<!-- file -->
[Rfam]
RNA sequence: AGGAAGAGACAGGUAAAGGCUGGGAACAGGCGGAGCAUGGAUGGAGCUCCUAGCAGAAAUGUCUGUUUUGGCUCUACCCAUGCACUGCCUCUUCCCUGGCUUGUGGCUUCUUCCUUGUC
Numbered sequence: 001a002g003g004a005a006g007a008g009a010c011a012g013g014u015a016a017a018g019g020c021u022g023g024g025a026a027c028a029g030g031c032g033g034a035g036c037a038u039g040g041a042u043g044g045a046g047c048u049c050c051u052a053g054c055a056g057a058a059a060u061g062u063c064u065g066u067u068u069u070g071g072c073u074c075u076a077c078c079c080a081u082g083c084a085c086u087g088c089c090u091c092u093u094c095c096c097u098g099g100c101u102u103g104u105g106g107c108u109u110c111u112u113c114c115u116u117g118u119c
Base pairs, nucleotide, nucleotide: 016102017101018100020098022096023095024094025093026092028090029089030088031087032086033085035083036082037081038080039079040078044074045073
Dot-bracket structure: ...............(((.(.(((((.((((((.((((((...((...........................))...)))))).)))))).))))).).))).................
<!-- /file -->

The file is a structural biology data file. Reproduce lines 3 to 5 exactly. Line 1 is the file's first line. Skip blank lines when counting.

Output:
Numbered sequence: 001a002g003g004a005a006g007a008g009a010c011a012g013g014u015a016a017a018g019g020c021u022g023g024g025a026a027c028a029g030g031c032g033g034a035g036c037a038u039g040g041a042u043g044g045a046g047c048u049c050c051u052a053g054c055a056g057a058a059a060u061g062u063c064u065g066u067u068u069u070g071g072c073u074c075u076a077c078c079c080a081u082g083c084a085c086u087g088c089c090u091c092u093u094c095c096c097u098g099g100c101u102u103g104u105g106g107c108u109u110c111u112u113c114c115u116u117g118u119c
Base pairs, nucleotide, nucleotide: 016102017101018100020098022096023095024094025093026092028090029089030088031087032086033085035083036082037081038080039079040078044074045073
Dot-bracket structure: ...............(((.(.(((((.((((((.((((((...((...........................))...)))))).)))))).))))).).))).................